Born into a Jewish family in Düsseldorf in 1797, Heinrich Heine—likely the greatest German poet of the 19th century—became a Lutheran at the age of twenty-seven, but frequently expressed ambivalence about his conversion, once referring to his baptismal certificate as his “passport to Western civilization.” Yet despite his lack of enthusiasm for his new religion, he foresaw a post-Christian Germany unleashing unimaginable horrors on the world:
Christianity, and this is its greatest merit, has somewhat mitigated the brutal German love of war, but it could not destroy it. Should that subduing talisman, the cross, be shattered, the frenzied madness of the ancient warriors, that insane berserk rage of which the Nordic bards have spoken and sung so often, will once more burst into flame. This talisman [the cross, Christianity] is fragile. And the day will come when it will collapse miserably. Then the ancient stony gods will rise from the forgotten debris and rub the dust of a thousand years from their eyes. And then Thor, with his giant hammer, will jump up and smash the Gothic cathedrals. . . . A play will be performed in Germany which will make the French Revolution look like an innocent idyll.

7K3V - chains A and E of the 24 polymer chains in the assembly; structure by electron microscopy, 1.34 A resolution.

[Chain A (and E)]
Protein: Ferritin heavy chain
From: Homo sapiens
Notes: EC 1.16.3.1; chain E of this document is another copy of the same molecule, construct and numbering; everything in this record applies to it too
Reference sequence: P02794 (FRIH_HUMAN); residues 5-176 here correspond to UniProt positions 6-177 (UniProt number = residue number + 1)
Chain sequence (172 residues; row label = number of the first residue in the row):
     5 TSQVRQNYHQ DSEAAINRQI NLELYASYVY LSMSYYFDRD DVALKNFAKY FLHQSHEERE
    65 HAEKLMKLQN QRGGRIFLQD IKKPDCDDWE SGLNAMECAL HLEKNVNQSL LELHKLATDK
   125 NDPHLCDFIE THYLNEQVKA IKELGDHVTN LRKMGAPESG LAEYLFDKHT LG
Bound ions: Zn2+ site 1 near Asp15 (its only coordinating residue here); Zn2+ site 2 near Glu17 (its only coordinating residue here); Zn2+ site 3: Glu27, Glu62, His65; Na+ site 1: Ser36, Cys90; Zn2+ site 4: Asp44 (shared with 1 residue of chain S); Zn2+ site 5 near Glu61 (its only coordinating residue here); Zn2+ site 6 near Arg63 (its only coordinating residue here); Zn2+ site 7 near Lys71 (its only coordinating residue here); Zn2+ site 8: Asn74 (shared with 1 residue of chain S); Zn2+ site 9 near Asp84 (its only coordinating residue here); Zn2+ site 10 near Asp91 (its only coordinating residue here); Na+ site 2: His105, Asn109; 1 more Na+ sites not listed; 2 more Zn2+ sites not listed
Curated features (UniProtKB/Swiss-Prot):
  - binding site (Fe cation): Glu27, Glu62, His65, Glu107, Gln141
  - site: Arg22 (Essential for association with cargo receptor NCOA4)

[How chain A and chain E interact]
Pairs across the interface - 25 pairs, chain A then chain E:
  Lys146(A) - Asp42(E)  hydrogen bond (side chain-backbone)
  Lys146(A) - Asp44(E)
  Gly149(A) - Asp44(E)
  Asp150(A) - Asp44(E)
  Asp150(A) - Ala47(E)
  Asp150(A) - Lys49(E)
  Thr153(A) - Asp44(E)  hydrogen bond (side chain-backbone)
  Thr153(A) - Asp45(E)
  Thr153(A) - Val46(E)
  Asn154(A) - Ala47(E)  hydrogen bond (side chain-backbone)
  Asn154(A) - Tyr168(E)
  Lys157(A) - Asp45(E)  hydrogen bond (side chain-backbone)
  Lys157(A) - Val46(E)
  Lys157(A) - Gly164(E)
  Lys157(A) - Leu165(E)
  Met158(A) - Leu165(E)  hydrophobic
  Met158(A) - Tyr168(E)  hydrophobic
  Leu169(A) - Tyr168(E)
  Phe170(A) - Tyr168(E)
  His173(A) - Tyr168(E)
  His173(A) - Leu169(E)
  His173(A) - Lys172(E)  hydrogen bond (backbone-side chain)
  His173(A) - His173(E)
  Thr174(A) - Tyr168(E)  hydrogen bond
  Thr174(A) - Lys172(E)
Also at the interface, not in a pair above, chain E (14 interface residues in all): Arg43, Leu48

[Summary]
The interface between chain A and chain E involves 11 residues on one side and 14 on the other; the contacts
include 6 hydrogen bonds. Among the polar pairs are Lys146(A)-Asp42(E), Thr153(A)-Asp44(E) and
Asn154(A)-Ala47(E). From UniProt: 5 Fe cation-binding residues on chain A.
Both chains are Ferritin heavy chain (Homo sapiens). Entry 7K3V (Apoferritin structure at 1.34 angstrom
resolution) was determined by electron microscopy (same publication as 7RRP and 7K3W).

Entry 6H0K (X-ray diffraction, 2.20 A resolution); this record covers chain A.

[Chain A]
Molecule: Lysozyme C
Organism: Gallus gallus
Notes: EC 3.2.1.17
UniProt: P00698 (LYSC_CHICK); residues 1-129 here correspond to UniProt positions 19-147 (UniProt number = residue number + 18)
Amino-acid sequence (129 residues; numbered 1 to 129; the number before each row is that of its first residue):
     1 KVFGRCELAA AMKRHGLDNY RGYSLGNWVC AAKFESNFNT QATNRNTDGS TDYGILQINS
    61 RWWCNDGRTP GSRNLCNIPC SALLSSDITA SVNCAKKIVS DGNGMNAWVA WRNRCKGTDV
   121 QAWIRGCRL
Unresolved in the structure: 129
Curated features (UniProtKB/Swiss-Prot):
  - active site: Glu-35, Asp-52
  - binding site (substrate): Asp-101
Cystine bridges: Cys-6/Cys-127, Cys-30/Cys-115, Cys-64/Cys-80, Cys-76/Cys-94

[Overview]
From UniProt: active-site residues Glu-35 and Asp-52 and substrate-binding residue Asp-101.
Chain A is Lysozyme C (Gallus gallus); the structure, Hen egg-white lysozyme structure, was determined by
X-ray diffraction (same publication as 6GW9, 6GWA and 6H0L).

To Robert P. George, these words are nothing less than a prophecy of the rise of Nazism. Indeed, when the Nazis came to power, they burned Heine’s books, and proved prophetic his assertion that “when books are burned, people too will be burned.” George also sees relevance in Heine’s reflections for our day:
That we are seeing in the streets now and more broadly in the culture—from the schools and universities to the news media and entertainment industry to the “woke” corporate boardrooms—didn’t and doesn’t just happen. There is an ideology, a set of beliefs, a worldview—a way of looking at and interpreting the world—an anthropology, a moral philosophy, that has long been in place in the minds and hearts of opinion-shaping elites and influencers that now plays out in the realm of the visible. The time to have fought was long ago in the realm of the intellect, the invisible domain of the spirit.
But we mustn’t despair. Quite the opposite. Because two can play at this game. Transformations in intellect—in the mind, in the heart, in the spirit—can have good as well as bad consequences. Good thinking, good education, good formation can produce good results every bit as much as bad thinking, bad ideas, bad formation will produce evil results.
Read more on National Review: https://www.nationalreview.com/magazine/2020/12/17/heinrich-heines-prophecy-of-nazism/